June 29, 2008

Ama Ebi (Sweet Shrimp/甘エビ

I bought a pack of ama ebi the other day. They were not imported ones but domestic ones from Hokkaido, and were plump and had roe on their bellies.
The formal name for this species of shrimp is hokkoku aka ebi in Japanese, but the term ama ebi (lit. sweet shrimp) is widely used in Japan. In Niigata, the term nanban ebi is often used.

Before serving, I removed the heads, rinsed them in water, put them in a pot of water, and brought them to a boil. Great miso soup the next morning.


Anonymous said...

Do you remove the heads all the time? Or did you just decide to use them in something else? I always thought in Asia shrimp is generally served with the head attached.

Hiroyuki said...

Cheap, imported ama ebi are usually beheadded before being shipped to Japan, so you have no choice. I think that in Japanese restaurants, they often serve ama ebi and other species of shrimp with heads intact to prove that they are fresh ones. In tempura restaurants, they behead kuruma ebi before tempura'ing them, and serve the heads as kara age.
I knew that my children would have difficulty removing the heads themselves, and I wanted to use the heads in miso soup the next morning. That's why I beheaded them before serving.
By the way, the ama ebi were very good! So was the ama ebi head miso soup!

Anonymous said...

Are these shrimps naturally sweet? like the ones on nigiri-zushi?

My mom also likes to make a delicious broth with shrimp heads. Though she always remove a little "package" that is inside the head, cause she says it's rather toxic.

Oh, by the way in reply to your comment. My top page looks a little strange, that is probably right. I started blogging just a few days ago and I am very new with it. That's why there aren't many posts yet. Sorry for the confusion. :)

Hiroyuki said...

Thanks for your comments, momocha. (You have two different names?)
Ama ebi are naturally sweet. To be more precise, the protein inside them is decomposed into amino acids, which the human taste buds sense as sweet. The decomposition takes some time, and that's why the freshest ama ebi are not the sweetest. You savor the texture of fresh ama ebi one day and the flavor the next day.

Toxic? I have to start searching for information about the toxicity.

Anonymous said...

Thank you for explaining about the ama ebi. That is really interesting. Here in the Netherlands it is hard to buy fresh prawns. Frozen ones are most of the time even better.

About the shrimp heads, that is something what my mom had taught me, so it's something that we do automatically without thinking. Never thought about it to check the information on the net. I hope there is some more information about it.

Strange, it should be displaying my name than my site name. I just found out why, I think the new layout is blocking the display of the real name so it automatically refers to the site name. I can't seem to fix this. Sorry again.
I go by the name Poeh.

David said...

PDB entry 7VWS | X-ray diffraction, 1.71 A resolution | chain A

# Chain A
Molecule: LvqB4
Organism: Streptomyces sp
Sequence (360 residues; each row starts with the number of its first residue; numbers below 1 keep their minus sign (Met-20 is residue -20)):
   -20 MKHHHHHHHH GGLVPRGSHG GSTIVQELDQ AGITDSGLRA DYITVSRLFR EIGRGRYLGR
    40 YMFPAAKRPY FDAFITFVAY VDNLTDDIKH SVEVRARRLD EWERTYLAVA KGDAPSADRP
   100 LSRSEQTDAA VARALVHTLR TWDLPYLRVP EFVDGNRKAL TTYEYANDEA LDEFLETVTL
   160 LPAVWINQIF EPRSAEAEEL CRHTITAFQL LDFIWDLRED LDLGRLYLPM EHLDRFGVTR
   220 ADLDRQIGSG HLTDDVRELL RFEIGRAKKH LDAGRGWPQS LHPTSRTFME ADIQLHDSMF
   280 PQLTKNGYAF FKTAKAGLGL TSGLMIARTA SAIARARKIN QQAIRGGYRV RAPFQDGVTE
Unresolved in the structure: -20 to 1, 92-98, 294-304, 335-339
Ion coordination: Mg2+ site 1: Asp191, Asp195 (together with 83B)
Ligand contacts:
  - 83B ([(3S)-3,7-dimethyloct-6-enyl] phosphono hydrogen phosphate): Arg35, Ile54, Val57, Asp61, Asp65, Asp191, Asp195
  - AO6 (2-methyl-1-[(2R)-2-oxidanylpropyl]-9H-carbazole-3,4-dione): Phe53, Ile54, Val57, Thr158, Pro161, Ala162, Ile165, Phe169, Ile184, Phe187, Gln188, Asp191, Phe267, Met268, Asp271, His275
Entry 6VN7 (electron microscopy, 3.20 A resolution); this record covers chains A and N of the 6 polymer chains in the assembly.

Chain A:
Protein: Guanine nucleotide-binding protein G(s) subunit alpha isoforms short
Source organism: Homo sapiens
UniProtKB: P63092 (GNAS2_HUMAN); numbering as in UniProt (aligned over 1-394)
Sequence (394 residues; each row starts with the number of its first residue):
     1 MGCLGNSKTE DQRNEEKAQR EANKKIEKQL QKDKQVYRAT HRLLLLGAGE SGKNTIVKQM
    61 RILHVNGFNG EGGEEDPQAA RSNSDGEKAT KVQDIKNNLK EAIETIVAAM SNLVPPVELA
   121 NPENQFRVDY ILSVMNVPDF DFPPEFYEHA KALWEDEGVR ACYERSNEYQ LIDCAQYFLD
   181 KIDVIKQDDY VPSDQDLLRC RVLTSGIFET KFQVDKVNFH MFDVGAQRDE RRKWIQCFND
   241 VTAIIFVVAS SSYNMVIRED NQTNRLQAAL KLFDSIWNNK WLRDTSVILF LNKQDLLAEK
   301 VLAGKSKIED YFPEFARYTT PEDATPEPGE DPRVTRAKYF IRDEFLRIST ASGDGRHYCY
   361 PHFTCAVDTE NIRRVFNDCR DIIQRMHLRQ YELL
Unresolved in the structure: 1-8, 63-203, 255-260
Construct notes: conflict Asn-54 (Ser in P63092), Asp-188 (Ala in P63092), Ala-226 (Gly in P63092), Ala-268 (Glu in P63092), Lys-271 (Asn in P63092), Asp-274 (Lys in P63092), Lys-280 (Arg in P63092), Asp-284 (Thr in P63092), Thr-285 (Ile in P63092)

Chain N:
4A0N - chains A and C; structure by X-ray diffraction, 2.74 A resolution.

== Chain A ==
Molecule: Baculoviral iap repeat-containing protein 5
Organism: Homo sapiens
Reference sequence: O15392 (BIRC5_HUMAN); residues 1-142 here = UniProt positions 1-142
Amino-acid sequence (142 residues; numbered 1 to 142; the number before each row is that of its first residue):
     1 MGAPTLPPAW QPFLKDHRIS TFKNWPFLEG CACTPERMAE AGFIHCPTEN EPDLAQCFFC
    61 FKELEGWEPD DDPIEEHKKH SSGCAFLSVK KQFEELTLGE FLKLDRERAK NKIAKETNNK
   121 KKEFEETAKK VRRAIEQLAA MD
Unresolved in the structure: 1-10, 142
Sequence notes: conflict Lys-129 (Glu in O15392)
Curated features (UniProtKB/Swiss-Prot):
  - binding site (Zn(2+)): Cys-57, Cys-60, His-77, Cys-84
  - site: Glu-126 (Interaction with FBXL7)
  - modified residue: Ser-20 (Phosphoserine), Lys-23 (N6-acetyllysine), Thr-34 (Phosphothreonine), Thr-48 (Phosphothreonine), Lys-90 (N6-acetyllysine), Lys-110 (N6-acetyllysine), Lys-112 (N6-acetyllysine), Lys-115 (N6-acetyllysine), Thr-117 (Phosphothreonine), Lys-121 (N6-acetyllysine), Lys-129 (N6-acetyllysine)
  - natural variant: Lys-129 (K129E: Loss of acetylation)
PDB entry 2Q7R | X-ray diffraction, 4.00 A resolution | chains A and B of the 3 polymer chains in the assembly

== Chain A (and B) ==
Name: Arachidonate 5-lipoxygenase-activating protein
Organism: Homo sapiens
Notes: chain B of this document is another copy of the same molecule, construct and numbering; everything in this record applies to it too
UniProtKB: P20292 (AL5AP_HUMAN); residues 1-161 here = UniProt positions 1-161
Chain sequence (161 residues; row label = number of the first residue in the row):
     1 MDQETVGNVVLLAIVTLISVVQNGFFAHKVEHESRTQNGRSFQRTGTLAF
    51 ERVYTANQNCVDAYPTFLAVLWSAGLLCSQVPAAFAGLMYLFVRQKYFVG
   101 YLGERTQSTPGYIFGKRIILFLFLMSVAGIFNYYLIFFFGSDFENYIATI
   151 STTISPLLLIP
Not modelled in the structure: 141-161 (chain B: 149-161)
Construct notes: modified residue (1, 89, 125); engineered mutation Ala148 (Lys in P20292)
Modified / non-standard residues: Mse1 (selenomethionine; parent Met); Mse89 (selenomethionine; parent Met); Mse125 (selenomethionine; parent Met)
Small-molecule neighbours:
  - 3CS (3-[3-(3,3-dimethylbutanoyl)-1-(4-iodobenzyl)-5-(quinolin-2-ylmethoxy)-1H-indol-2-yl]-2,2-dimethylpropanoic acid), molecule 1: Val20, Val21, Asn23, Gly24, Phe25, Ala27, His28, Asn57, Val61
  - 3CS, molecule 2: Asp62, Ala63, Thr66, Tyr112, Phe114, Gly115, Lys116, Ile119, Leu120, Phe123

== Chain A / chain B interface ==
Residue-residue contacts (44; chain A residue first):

I once stir-fried some warabi--without removing the toxins. I had no idea that you had to do so. About 3 hours after eating them, I became terribly sick. I vomited all night. I didn't go to the hospital or take medicine. I just let it get out of my system.

Hiroyuki said...

Thanks for your comments, David. Are warabi that toxic?? They do contains a cancer-causing substance, though. Some or most of it can be removed with the process called akunuki (harshness removal). Removing harshness (and the substance) completely is not a good idea because the resultant warabi would be tasteless.
Anyway, it's good to know that you are still alive!

Towkay said...


old post of yours i know , but i just noticed that the amaebi from japan looks EXACTLY like the maine shrimp we get here on the east coast of the united states. they are super sweet and usually very small. how do they serve them in japan? sashimi?

Hiroyuki said...

Towakay: They are very close, but not exactly the same. In Japan, amaebi are usually eaten as sashimi. There are some interesting thread on eGullet on maine shrimp. I think I'll provide links when eGullet goes online again.

Hiroyuki said...

eGullet is now online again! Here is one link:
You can go to other main shrimp threads from this thread. Enjoy!

Hiroyuki said...

And, here is another thread, started by me.
where I posted some photos of amaebi, with some brief description.

Towkay said...


so it seems the same eureka moment dawned upon you back then!

They are incredibly delicious but unfortunately my countrymen prefer frozen mass farmed shrimp. There is also fresh wild shrimp from the gulf of mexico which are different pale yellow shell with red feet, usually large and heavy taste of iodine which i love but my wife hates.

These shrimp are not well received here, for people risking their lives fishing for them in the arctic sea they only fetch 5usd a pound. They are also very fragile, and go bad very easily. I didn't know they were precooked. They do get tough when recooked, i'll do the sashimi from now.